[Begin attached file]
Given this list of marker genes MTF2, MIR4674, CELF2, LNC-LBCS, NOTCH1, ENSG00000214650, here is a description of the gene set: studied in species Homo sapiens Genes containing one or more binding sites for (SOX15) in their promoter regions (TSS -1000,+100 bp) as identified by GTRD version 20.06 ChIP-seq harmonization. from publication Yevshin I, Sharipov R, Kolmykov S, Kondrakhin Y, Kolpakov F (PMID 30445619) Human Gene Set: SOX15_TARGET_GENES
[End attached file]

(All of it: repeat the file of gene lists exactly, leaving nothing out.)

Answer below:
Given this list of marker genes MTF2, MIR4674, CELF2, LNC-LBCS, NOTCH1, ENSG00000214650, here is a description of the gene set: studied in species Homo sapiens Genes containing one or more binding sites for (SOX15) in their promoter regions (TSS -1000,+100 bp) as identified by GTRD version 20.06 ChIP-seq harmonization. from publication Yevshin I, Sharipov R, Kolmykov S, Kondrakhin Y, Kolpakov F (PMID 30445619) Human Gene Set: SOX15_TARGET_GENES